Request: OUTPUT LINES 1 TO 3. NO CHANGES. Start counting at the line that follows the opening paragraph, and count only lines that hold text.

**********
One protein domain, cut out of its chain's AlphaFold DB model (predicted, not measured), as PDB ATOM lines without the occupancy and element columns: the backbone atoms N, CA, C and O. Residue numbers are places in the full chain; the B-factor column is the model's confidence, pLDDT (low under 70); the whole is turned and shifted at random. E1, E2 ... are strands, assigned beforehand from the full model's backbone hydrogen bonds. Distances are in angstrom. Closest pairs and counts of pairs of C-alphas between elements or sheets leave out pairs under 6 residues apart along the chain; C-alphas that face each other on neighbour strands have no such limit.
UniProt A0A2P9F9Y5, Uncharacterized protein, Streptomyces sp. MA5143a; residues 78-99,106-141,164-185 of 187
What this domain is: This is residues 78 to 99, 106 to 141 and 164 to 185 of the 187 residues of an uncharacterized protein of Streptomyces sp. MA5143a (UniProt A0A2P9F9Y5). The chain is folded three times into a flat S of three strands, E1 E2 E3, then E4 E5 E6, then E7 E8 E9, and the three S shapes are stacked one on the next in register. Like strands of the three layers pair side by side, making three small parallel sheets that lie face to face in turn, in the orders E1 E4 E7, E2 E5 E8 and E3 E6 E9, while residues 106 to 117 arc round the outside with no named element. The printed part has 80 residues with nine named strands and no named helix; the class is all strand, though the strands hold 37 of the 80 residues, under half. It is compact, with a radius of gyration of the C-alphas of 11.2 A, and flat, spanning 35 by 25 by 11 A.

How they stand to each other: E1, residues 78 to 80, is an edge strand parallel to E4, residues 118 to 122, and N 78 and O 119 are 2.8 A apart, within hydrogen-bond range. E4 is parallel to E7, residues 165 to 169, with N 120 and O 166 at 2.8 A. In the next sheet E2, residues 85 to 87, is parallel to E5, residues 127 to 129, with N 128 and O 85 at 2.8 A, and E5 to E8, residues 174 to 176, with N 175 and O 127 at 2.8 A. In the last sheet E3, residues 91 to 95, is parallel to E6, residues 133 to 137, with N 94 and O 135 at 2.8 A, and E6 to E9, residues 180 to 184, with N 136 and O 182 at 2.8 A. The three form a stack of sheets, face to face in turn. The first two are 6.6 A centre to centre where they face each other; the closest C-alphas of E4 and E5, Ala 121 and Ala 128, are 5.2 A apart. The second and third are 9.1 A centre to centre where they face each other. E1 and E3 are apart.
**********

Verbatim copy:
UniProt A0A2P9F9Y5, Uncharacterized protein, Streptomyces sp. MA5143a; residues 78-99,106-141,164-185 of 187
What this domain is: This is residues 78 to 99, 106 to 141 and 164 to 185 of the 187 residues of an uncharacterized protein of Streptomyces sp. MA5143a (UniProt A0A2P9F9Y5). The chain is folded three times into a flat S of three strands, E1 E2 E3, then E4 E5 E6, then E7 E8 E9, and the three S shapes are stacked one on the next in register. Like strands of the three layers pair side by side, making three small parallel sheets that lie face to face in turn, in the orders E1 E4 E7, E2 E5 E8 and E3 E6 E9, while residues 106 to 117 arc round the outside with no named element. The printed part has 80 residues with nine named strands and no named helix; the class is all strand, though the strands hold 37 of the 80 residues, under half. It is compact, with a radius of gyration of the C-alphas of 11.2 A, and flat, spanning 35 by 25 by 11 A.

How they stand to each other: E1, residues 78 to 80, is an edge strand parallel to E4, residues 118 to 122, and N 78 and O 119 are 2.8 A apart, within hydrogen-bond range. E4 is parallel to E7, residues 165 to 169, with N 120 and O 166 at 2.8 A. In the next sheet E2, residues 85 to 87, is parallel to E5, residues 127 to 129, with N 128 and O 85 at 2.8 A, and E5 to E8, residues 174 to 176, with N 175 and O 127 at 2.8 A. In the last sheet E3, residues 91 to 95, is parallel to E6, residues 133 to 137, with N 94 and O 135 at 2.8 A, and E6 to E9, residues 180 to 184, with N 136 and O 182 at 2.8 A. The three form a stack of sheets, face to face in turn. The first two are 6.6 A centre to centre where they face each other; the closest C-alphas of E4 and E5, Ala 121 and Ala 128, are 5.2 A apart. The second and third are 9.1 A centre to centre where they face each other. E1 and E3 are apart.